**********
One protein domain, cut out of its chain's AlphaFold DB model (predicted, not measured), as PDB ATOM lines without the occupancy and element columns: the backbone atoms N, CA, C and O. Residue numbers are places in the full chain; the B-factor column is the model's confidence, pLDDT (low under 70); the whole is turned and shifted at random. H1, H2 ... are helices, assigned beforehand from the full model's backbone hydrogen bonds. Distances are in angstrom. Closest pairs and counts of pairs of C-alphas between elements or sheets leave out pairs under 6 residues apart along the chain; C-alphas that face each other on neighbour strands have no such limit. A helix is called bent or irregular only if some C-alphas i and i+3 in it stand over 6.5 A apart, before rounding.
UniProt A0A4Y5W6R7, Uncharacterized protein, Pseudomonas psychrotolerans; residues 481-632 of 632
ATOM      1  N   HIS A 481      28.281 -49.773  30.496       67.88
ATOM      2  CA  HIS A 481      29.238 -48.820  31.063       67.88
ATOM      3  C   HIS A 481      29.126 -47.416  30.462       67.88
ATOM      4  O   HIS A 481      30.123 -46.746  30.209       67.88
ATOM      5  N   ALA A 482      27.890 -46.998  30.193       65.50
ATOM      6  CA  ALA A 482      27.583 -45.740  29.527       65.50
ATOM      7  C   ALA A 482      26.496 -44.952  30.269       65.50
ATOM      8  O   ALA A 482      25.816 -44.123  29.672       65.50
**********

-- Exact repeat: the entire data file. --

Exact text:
One protein domain, cut out of its chain's AlphaFold DB model (predicted, not measured), as PDB ATOM lines without the occupancy and element columns: the backbone atoms N, CA, C and O. Residue numbers are places in the full chain; the B-factor column is the model's confidence, pLDDT (low under 70); the whole is turned and shifted at random. H1, H2 ... are helices, assigned beforehand from the full model's backbone hydrogen bonds. Distances are in angstrom. Closest pairs and counts of pairs of C-alphas between elements or sheets leave out pairs under 6 residues apart along the chain; C-alphas that face each other on neighbour strands have no such limit. A helix is called bent or irregular only if some C-alphas i and i+3 in it stand over 6.5 A apart, before rounding.
UniProt A0A4Y5W6R7, Uncharacterized protein, Pseudomonas psychrotolerans; residues 481-632 of 632
ATOM      1  N   HIS A 481      28.281 -49.773  30.496       67.88
ATOM      2  CA  HIS A 481      29.238 -48.820  31.063       67.88
ATOM      3  C   HIS A 481      29.126 -47.416  30.462       67.88
ATOM      4  O   HIS A 481      30.123 -46.746  30.209       67.88
ATOM      5  N   ALA A 482      27.890 -46.998  30.193       65.50
ATOM      6  CA  ALA A 482      27.583 -45.740  29.527       65.50
ATOM      7  C   ALA A 482      26.496 -44.952  30.269       65.50
ATOM      8  O   ALA A 482      25.816 -44.123  29.672       65.50